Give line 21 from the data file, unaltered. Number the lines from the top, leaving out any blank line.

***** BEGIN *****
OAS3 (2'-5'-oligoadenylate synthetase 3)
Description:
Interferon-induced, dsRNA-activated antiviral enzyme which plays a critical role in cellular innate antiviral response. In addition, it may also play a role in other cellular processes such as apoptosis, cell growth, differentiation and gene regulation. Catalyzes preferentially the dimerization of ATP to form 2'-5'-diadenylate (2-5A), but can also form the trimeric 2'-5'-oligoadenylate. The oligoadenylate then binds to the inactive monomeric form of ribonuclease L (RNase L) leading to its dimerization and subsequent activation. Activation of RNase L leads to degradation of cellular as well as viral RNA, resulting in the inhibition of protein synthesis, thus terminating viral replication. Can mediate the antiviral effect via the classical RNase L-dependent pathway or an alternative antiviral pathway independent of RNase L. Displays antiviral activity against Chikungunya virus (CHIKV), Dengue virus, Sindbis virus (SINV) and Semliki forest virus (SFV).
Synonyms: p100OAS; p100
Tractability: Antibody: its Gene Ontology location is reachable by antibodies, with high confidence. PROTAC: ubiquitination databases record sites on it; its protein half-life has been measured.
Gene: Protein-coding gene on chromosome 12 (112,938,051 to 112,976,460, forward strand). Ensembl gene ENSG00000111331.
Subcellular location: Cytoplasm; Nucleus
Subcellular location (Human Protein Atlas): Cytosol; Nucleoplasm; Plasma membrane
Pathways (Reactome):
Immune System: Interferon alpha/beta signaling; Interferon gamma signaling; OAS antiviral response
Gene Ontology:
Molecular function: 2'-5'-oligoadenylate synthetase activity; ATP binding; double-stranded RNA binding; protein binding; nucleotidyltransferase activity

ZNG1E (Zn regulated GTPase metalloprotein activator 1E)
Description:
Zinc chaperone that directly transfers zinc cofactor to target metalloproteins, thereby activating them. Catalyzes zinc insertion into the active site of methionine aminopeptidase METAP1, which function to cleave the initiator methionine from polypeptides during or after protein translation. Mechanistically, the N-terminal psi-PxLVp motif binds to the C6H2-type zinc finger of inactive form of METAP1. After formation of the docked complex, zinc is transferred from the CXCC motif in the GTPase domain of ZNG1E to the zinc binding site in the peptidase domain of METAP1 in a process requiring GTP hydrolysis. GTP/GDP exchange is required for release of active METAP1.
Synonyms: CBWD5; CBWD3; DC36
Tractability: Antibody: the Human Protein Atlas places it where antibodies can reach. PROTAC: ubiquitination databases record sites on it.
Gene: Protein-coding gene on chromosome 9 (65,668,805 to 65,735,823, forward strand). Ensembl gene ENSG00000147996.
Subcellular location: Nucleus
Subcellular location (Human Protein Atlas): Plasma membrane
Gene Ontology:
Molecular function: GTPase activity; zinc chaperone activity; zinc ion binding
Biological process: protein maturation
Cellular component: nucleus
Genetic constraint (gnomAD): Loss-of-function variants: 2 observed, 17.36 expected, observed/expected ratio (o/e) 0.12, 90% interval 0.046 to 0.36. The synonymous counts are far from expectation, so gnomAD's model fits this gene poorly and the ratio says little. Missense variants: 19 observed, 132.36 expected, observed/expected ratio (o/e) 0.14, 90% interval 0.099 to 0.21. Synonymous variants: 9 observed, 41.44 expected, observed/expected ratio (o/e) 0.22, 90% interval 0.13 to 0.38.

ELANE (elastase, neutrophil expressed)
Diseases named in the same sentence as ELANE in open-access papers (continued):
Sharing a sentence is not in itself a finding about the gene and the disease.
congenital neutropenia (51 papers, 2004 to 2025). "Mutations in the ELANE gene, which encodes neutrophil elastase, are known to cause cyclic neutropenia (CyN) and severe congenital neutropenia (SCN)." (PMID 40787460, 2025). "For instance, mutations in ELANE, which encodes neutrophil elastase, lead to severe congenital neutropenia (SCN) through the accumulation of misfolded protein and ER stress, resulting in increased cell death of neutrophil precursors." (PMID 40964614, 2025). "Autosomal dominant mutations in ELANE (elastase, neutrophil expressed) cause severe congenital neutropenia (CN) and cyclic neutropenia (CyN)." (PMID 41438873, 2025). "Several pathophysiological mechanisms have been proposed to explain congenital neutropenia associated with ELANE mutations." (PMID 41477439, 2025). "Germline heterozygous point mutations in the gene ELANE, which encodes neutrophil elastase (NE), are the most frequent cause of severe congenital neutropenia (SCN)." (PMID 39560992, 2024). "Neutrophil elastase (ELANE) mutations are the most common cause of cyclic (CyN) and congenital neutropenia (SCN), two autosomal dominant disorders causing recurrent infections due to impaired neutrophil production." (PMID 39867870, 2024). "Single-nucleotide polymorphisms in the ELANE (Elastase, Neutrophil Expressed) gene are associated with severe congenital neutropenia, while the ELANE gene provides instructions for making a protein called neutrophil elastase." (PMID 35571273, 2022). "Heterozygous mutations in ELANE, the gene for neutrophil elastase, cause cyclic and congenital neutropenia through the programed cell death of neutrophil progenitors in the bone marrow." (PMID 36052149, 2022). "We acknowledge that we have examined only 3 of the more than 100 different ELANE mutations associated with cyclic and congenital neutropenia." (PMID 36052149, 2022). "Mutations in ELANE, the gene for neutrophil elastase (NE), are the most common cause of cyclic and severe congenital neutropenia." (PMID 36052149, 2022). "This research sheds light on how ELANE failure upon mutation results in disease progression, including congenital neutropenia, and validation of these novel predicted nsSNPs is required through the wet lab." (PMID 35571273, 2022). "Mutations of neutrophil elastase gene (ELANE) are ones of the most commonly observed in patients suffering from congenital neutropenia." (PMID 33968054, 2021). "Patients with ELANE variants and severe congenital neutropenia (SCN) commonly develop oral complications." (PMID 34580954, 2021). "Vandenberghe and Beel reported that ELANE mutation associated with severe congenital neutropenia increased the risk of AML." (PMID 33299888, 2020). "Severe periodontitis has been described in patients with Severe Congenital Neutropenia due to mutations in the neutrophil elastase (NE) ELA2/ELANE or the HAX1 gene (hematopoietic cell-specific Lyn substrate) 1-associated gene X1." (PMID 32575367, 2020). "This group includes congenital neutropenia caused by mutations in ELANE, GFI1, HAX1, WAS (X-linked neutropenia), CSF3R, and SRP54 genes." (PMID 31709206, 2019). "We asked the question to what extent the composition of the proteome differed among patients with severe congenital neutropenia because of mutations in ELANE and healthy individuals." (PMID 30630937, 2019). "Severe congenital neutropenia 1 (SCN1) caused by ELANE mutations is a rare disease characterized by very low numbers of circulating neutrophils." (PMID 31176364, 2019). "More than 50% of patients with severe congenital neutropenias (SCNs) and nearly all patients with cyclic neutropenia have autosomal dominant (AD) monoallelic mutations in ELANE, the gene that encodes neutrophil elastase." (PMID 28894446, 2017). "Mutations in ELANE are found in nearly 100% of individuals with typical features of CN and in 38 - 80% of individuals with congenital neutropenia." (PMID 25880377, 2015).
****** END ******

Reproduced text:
Gene Ontology: